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Re: UUIDs / stable identifiers for files and directories?

To: Nathan Scott <nathans@xxxxxxx>
Subject: Re: UUIDs / stable identifiers for files and directories?
From: Dean Roehrich <roehrich@xxxxxxx>
Date: Wed, 10 Nov 2004 17:14:17 -0600
Cc: wojtek@xxxxxxxxxxxx, linux-xfs@xxxxxxxxxxx
Sender: linux-xfs-bounce@xxxxxxxxxxx
[resending...had a bounce]

>From:  Nathan Scott <nathans@xxxxxxx>
>On Wed, Nov 10, 2004 at 05:52:57PM +0100, wojtek@xxxxxxxxxxxx wrote:
>> Hello,
>> 
>> Is it true that every file and directory has its own UUID? And if so: is it
>> accessible to user programs? Can it be made accessible?
>
>Hmm, if you mean UUID's like those described in libuuid(3), then
>no - each filesystem has a UUID, but not each file.  Each file has
>an inode number of course... and XFS does provide mechanisms to get
>to files and directories via inode number.

Each file does have a unique identifer, called a handle.  The handle is a
tuple containing (filesystem id, inode number, inode generation number).  So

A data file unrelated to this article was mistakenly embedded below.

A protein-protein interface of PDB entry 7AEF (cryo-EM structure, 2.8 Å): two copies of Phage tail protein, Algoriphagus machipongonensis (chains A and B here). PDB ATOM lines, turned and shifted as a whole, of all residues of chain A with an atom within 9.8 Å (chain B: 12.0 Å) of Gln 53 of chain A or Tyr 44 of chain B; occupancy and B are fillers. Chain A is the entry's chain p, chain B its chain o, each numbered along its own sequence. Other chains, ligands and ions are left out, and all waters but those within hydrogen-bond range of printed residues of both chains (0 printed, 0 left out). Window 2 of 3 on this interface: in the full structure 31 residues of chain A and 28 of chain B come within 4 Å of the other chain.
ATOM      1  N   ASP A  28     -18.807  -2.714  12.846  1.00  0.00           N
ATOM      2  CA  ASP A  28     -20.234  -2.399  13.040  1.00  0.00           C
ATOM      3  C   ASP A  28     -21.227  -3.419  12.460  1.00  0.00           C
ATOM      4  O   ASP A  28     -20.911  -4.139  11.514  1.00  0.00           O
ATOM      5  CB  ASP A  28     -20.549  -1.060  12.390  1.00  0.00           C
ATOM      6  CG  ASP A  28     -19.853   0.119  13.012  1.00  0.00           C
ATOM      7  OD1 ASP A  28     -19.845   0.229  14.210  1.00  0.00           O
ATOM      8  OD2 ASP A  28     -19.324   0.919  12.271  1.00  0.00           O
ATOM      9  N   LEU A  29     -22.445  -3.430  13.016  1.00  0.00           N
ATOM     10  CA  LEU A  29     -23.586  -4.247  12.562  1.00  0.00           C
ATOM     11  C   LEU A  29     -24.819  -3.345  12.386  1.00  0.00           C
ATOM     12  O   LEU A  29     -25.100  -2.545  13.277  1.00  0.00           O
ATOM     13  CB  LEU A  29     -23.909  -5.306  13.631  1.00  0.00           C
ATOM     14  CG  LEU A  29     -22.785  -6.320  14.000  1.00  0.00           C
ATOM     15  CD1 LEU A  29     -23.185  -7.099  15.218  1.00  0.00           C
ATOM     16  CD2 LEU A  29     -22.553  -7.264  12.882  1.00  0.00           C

while it's not a uuid, it is, however, unique.


>> We want to develop a system that would store part of its data in the
>> filesystem, and part in the database. It would be very convenient to have
>> an unique and stable (surviving backup -  restore, dump) filesystem object
>> identifiers, and also uid -> path, or open by uid functionality.

The handle won't be persistent across a dump/restore (as you can probably
guess, now that you know its contents).

You can put a unique identifier in an extended attribute and let xfsdump and
xfsrestore carry the extended attributes around for you.

Dean


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